James Buchanan (1804-1870) writing about the Wesleyan Methodists (underlining mine):
“The Wesleyan Methodists were a favourable specimen of the Evangelical Arminians who stood opposed both to the Pelagians on the subject of man’s depravity and to the Socinians on the subject of Christ’s satisfaction; and yet they differed from the followers of Whitfield [sic] and other evangelical Christians on the subject of Justification. For while they ascribed the pardon of sin to the merit of Christ’s expiatory death, they did not ascribe the acceptance of the sinner to the imputation of Christ’s active obedience, or vicarious fulfilment of the precept of the divine Law” (James Buchanan, The Doctrine of Justification).
The Wesleyan Methodists believe Christ died for everyone without exception, including those who perish. Thus, the “pardon of sin” IS NOT properly ascribed “to the merit of Christ’s expiatory death,” but to the ANTICHRISTian work of the sinner. This is a prime instance of the doctrine of antichrist which OPPOSES or USURPS Christ in the guise of GLORIFYING Christ. This doctrine puts the sinner’s efforts IN THE PLACE or STEAD of Jesus Christ’s as the ultimate difference-maker between salvation and damnation.
As for Buchanan’s comment that
” … they did not ascribe the acceptance of the sinner to the imputation of Christ’s active obedience, or vicarious fulfilment of the precept of the divine Law.”
And WHY did the Wesleyan Methodists not ascribe this? Because, in this particular instance, they evidenced their woeful ignorance of the righteousness of God revealed in the gospel, and were thus necessarily seeking to self-righteously establish one of their own (cf. Romans 10:1-4). They did not submit to, but rejected Christ’s everlasting righteousness and sought to replace it with their own (cf. Romans 8:5-8, 10:3).
Buchanan continues with the Wesleyan Methodists:
“They agreed generally with Arminius on most of the five points, but they agreed with him also in maintaining the Priesthood, the vicarious sufferings, and the atoning sacrifice of Christ; and we cannot doubt that holding so much evangelical truth, many among them have been so humbled under a sense of sin and so impressed by the justice and mercy of God manifested in the Cross as to ‘flee for refuge to the hope that was set before them,’ and ‘to receive and rest upon Christ alone for salvation,’ although from some confused or mistaken apprehension of its meaning they might still hesitate to adopt in its full sense the doctrine of imputed righteousness. The germ of that doctrine is really involved in what they believe — for they held the substitution of Christ in the room of sinners, the imputation of their sins to Him, and His bearing the punishment which these sins deserved. They further held that what He did and suffered on the Cross is imputed to believers for their justification — not what He suffered merely, but what He did when He became ‘obedient unto death'” (Buchanan, The Doctrine of Justification).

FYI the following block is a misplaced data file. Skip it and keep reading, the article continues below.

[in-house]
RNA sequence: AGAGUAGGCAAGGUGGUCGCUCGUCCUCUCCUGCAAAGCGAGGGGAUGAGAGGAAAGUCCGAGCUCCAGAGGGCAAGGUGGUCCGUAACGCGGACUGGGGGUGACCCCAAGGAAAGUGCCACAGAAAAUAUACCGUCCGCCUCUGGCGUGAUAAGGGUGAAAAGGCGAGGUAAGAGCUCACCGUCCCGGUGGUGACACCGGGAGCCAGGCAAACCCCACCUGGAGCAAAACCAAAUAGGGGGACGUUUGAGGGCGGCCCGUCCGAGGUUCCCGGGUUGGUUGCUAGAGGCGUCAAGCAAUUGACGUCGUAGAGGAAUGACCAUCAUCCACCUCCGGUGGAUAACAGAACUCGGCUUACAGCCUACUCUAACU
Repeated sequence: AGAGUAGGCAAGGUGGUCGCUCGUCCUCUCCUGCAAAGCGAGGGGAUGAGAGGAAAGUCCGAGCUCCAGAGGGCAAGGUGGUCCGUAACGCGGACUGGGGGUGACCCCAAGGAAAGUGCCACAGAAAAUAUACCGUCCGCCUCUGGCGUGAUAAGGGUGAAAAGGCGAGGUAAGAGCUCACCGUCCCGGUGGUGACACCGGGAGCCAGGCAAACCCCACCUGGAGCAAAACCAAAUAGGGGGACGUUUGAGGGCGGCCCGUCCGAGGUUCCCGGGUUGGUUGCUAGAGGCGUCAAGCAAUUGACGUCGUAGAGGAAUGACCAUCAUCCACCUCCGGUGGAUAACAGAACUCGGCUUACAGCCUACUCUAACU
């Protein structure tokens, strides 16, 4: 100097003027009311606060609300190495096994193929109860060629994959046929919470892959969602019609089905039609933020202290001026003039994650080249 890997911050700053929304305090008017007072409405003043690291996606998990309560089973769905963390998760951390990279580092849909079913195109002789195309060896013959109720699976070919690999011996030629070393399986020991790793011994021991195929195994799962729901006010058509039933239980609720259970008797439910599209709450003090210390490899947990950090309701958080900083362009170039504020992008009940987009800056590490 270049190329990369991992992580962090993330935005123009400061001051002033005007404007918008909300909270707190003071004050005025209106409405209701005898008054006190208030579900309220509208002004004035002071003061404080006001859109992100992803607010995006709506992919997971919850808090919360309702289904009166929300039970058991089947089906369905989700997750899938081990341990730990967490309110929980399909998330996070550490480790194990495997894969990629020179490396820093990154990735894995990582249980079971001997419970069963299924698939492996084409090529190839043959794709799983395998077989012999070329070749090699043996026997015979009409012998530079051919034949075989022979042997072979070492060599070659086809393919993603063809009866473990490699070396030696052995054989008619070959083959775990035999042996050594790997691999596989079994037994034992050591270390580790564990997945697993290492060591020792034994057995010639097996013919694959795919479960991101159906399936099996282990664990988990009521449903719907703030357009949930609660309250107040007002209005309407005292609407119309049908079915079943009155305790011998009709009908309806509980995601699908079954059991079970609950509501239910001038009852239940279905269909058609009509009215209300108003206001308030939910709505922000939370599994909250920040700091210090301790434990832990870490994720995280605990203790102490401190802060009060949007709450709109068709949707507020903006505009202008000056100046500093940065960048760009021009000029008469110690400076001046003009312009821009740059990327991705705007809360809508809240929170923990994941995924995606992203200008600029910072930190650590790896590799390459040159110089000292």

“[H]olding so much evangelical truth,” eh? Yeah, until they ACTUALLY DEFINE the superficially or apparently orthodox terms. Clearly, these zealous yet ignorant (Romans 10:2) adherents of antichristian doctrine have fled for refuge to an idol of their unregenerate imaginings.
Consider (again), Romans 10:1-4. It is quite obvious that Buchanan ought to “interpret” Paul’s prayer a bit presumptuous since a more sober, balanced, and charitable take on Israel is that despite their ignorance of the righteousness of God revealed in the gospel, and despite their hesitance to adopt this righteousness in its full sense, the “germ of that doctrine is really involved in what they believe.” Is that so? Would this be similar to asserting by force that the “germ” of Christ’s deity is really involved in what the pantheizing liberals of the early 1900s believed about the nature of God (cf. http://www.calvinism.us/2015/06/correspondence-with-herman-hanko-of-prc_16.html)? To adapt the quip of one ancient writer:
By Buchanan’s laboring to make heretics Christian, he does prove himself to be a heathen.